Fitness became an increasingly important topic in the last decades. As a conse­quence, the sports, fitness and health industry flourished. According to a study of Deloitte (cf. 2017) the German fitness and health market is the second biggest market in Europe after the United Kingdom - referring to number of memberships even the biggest. 2016 was an outstanding year for the industry in Germany: with ten million members of fitness clubs and more than five billion € in total reve­nues, new records were set. 12.3% of the German population is member of one of 8,684 private fitness clubs. The importance and relevance of fitness in Germany is shown as well by the fact that 69% of the people that are active in sports state that they go to the gym several times per week according to a study of Statista (cf. 2016a) (n=476, aged between 18 and 69). Whereas fitness clubs can be described as the core business of the fitness industry, there are various businesses belonging to it. These include sport clothes and sport shoes for fitness training, supplements, fitness beverages, sports- and fitness gadgets, fitness snacks, fitness apps and online subscriptions. A study by Statista (cf. 2016b) (n=1,005, people active in sports) showed that 86% of German people bought fitness accessories within the last 12 months. Out of these respondents 76% said that they bought sport clothes, 72% sports shoes, 28% supplements, 20% fitness beverages, 19% sports and fit­ness gadgets and 17% fitness snacks. Additionally, 42% stated that they spent more than 200€ (cf. Statista, 2016c).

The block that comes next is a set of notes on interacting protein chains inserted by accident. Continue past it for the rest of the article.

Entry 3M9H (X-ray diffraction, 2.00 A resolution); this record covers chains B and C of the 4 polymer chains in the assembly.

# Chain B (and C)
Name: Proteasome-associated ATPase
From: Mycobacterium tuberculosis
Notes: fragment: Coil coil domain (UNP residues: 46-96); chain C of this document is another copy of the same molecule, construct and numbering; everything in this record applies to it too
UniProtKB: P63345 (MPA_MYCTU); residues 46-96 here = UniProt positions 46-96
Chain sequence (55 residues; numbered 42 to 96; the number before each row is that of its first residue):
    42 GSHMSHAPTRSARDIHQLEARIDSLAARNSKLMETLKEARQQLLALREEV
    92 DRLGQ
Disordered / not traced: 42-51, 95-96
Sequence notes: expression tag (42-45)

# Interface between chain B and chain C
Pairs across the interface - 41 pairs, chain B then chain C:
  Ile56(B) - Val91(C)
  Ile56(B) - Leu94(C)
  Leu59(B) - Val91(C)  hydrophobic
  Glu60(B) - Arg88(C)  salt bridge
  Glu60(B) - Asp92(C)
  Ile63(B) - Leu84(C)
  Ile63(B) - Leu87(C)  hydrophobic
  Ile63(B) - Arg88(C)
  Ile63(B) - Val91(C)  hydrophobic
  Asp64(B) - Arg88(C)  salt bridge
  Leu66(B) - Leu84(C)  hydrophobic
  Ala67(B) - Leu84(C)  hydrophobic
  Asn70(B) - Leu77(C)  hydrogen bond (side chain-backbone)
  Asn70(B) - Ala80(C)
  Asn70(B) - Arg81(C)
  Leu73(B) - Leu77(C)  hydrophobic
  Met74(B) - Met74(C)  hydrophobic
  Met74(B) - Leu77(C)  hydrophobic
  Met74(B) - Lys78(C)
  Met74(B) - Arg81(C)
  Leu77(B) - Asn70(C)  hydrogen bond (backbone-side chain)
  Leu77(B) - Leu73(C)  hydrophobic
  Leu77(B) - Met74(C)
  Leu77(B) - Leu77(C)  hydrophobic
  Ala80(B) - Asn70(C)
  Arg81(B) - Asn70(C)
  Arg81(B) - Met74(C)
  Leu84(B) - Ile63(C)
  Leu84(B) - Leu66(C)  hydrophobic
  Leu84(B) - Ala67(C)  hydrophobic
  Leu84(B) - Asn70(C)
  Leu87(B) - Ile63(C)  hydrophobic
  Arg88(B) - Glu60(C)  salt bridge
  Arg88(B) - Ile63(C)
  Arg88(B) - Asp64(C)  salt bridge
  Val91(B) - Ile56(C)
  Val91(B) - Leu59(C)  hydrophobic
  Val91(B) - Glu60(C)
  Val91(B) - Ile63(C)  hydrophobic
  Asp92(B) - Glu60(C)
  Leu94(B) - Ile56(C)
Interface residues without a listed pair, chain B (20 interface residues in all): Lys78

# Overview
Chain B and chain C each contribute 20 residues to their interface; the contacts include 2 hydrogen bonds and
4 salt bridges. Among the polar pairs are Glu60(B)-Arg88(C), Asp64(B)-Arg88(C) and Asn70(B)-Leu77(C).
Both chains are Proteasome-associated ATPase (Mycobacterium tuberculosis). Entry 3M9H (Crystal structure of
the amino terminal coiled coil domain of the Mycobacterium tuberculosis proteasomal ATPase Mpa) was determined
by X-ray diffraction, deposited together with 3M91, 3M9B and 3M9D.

Different studies showed that the internet in general and social media in particular are popular places for consumers to search for information about fitness related products and the topic fitness (cf. Frimming, Polsgrove and Bower, 2011; cf. AGOF, 2016). As such, fitness related topics like diet and exercise plans and gen­eral attitudes and comments about fitness became popular issues on social media (cf. Teodoro and Naaman, 2013, p.611).

As it is mostly common that influencers on Instagram promote brands providing products in the area of fitness equipment, clothes and nutrition and supplements, these kinds of products are primarily relevant for this thesis.

3.2 German fitness influencers on Instagram

In the German fitness industry, it is already common to collaborate with fitness influencers. The reasons are obvious: especially young people can be reached eas­ily and authentically. Because particularly young individuals are active in fitness, they are the main target group for most of the companies operating in the fitness industry (cf. IFD Allensbach, 2017, pp.44-60). Hence, influencer marketing is a useful social media communications tool for these brands. Fitness is a lot about aesthetics. Unsurprisingly, many of the German social media stars that emerged in recent years are involved in fitness sports - especially on social media platforms like Instagram and YouTube, where aesthetics can be presented in videos and photos. In the following, examples for digital fitness influencers on Instagram are given and examples for successful collaborations between fitness brands and German fitness bloggers are presented.